Monday, March 28, 2011

Quote of the Day

. . . In our own time, as Marx predicted, inequalities of wealth have dramatically deepened. The income of a single Mexican billionaire today is equivalent to the earnings of the poorest 17 million of his compatriots. Capitalism has created more prosperity than history has ever witnessed, but the cost — not least in the near destitution of billions — has been astronomical. According to the World Bank, 2.74 billion people in 2001 lived on less than two dollars a day. We face a probable future of nuclear-armed states warring over a scarcity of resources; and that scarcity is largely the consequence of capitalism itself. Capitalism will behave anti-socially if it is profitable for it to do so, and that can now mean human devastation on an unimaginable scale. What used to be apocalyptic fantasy is today no more than sober realism. The traditional leftist slogan ‘‘Socialism or barbarism’’ was never more grimly apposite, never less of a mere rhetorical flourish.

. . . . It is not that the building of socialism cannot be begun in deprived conditions. It is rather that without material resources it will tend to twist into the monstrous caricature of socialism known as Stalinism. The Bolshevik revolution soon found itself besieged by imperial Western armies, as well as threatened by counterrevolution, urban famine, and a bloody civil war. With a narrow capitalist base, disastrously low levels of material production, scant traces of civil institutions, a decimated, exhausted working class, peasant revolts, and a swollen bureaucracy to rival the tsar’s, the revolution was in deep trouble almost from the outset. In the end, the Bolsheviks were to march their starving, despondent, war-weary people into modernity at the point of a gun.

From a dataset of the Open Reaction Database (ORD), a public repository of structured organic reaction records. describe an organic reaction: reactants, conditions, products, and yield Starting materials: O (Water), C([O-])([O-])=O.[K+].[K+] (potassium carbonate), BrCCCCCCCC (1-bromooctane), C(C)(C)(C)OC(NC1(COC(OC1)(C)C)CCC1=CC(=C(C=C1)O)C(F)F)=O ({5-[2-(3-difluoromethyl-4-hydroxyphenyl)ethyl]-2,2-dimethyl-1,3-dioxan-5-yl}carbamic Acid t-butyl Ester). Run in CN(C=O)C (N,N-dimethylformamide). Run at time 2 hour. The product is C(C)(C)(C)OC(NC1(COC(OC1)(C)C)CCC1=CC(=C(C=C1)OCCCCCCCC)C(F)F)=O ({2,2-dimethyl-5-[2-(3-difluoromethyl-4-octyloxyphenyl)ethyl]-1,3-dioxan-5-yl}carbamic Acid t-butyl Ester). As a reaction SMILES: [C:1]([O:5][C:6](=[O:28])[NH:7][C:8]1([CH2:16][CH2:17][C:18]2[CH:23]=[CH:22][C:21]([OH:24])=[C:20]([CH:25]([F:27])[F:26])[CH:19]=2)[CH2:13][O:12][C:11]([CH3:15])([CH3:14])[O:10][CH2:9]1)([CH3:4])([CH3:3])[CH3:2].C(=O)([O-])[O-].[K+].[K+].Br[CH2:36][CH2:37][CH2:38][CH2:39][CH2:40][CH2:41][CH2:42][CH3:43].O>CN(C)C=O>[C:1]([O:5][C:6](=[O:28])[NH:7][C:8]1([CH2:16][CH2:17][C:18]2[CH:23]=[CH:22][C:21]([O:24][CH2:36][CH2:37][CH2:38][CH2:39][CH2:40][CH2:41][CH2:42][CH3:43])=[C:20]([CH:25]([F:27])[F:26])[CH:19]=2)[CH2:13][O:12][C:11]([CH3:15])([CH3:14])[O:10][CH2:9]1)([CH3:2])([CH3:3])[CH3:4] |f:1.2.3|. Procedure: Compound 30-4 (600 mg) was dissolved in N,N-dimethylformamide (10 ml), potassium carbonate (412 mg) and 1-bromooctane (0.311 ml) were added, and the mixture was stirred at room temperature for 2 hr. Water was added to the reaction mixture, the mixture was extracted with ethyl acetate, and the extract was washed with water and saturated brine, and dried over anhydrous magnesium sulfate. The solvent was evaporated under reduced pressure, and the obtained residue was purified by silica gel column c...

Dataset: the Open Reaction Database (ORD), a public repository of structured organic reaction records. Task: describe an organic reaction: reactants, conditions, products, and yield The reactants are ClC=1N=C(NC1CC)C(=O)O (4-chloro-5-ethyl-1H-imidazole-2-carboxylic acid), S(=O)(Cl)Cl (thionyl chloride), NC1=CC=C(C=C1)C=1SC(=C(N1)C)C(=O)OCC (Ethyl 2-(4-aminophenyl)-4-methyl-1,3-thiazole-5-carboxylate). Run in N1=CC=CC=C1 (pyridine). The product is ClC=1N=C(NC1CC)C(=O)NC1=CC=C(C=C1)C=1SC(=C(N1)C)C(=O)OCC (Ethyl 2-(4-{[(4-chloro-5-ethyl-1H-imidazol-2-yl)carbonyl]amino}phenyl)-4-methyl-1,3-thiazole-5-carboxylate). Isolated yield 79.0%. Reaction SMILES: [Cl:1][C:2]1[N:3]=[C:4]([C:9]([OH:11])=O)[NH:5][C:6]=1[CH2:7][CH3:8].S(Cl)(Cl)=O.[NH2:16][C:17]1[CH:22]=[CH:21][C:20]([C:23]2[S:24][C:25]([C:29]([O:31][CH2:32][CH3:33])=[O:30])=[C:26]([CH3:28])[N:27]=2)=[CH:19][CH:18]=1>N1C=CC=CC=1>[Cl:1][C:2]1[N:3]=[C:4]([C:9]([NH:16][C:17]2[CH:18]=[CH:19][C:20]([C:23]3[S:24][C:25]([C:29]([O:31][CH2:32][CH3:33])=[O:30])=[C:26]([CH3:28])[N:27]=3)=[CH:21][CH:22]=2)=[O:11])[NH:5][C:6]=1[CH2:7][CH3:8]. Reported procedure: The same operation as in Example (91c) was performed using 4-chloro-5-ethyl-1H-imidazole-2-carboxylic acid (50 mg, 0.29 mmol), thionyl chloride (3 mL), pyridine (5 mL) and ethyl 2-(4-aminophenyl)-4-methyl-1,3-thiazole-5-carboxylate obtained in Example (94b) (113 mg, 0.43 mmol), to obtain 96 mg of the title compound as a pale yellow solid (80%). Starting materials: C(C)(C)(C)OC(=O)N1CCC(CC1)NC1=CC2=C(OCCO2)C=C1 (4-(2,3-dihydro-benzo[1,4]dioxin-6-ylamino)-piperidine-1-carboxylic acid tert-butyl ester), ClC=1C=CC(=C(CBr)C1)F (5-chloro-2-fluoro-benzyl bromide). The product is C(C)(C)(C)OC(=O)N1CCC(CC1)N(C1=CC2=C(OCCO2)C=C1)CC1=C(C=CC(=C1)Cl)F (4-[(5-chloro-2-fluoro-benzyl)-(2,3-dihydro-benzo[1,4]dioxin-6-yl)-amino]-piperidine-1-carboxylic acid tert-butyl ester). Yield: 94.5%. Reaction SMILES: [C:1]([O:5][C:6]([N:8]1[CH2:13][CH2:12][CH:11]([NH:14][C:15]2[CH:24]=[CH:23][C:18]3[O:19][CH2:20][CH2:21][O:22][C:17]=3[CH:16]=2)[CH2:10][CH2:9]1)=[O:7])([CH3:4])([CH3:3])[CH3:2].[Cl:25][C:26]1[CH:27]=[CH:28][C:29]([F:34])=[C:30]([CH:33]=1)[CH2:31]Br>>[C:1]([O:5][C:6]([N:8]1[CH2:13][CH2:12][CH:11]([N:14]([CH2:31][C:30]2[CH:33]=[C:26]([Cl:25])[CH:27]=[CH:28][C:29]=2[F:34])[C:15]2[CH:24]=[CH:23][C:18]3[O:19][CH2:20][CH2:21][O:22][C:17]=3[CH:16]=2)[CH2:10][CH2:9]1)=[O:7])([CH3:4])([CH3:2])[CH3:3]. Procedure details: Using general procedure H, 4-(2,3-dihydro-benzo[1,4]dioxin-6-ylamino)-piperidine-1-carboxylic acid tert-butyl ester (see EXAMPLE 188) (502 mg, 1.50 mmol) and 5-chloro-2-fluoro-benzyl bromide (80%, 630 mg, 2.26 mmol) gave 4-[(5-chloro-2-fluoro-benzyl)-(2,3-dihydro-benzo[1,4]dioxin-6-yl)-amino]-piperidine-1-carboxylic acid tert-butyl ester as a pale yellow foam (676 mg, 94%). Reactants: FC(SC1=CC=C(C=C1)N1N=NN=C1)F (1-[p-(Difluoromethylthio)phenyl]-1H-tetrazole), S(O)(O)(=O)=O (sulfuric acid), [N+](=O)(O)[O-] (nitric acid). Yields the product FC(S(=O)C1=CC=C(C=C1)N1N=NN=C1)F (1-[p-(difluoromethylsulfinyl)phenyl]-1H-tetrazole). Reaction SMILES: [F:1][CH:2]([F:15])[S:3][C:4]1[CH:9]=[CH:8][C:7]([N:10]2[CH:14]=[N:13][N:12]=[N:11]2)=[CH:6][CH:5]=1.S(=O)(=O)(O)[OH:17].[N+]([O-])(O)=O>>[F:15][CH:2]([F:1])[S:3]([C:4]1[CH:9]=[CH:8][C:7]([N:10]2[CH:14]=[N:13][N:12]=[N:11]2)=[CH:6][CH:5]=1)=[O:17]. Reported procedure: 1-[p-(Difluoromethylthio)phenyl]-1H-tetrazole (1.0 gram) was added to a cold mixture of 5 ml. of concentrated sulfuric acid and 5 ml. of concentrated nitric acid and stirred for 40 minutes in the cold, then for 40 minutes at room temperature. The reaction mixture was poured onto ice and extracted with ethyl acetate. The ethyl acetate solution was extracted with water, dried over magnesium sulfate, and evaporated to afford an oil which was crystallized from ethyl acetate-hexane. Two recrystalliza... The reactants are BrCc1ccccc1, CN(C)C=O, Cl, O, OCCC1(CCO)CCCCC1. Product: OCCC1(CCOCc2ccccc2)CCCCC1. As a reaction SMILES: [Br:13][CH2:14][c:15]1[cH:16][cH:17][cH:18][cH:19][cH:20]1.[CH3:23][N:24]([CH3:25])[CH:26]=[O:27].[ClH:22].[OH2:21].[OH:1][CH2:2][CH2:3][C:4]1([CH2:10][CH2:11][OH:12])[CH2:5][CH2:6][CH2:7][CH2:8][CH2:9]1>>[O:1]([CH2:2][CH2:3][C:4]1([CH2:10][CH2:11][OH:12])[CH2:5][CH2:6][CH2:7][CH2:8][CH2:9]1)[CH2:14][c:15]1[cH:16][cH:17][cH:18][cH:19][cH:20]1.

Marx himself was a critic of rigid dogma, military terror, political suppression, and arbitrary state power. He believed that political representatives should be accountable to their electors, and castigated the German Social Democrats of his day for their statist politics. He insisted on free speech and civil liberties, was horrified by the forced creation of an urban proletariat (in his case in England rather than Russia), and held that common ownership in the countryside should be a voluntary rather than coercive process. Yet as one who recognized that socialism cannot thrive in poverty-stricken conditions, he would have understood perfectly how the Russian revolution came to be lost. . . .

– Terry Eagleton
"Was Marx Right? It's Not Too Late to Ask"
April 8, 2011

Recommended Off-site Link:
Capitalism's Dismal Future – Paul Mattick (The Chronicle of Higher Education, March 13, 2011).
The Left Needs More Socialism – Ronald Aronson (The Nation, April 1, 2006).

See also the previous Wild Reed posts:
Capitalism on Trial
R.I.P. Neoclassical Economics
In a Blow to Democracy, U.S. Supreme Court Affirms Corporate Personhood
Obama a Socialist? Hardly
Playwright Tony Kushner on Being a Socialist
A Socialist Response to the Financial Crisis

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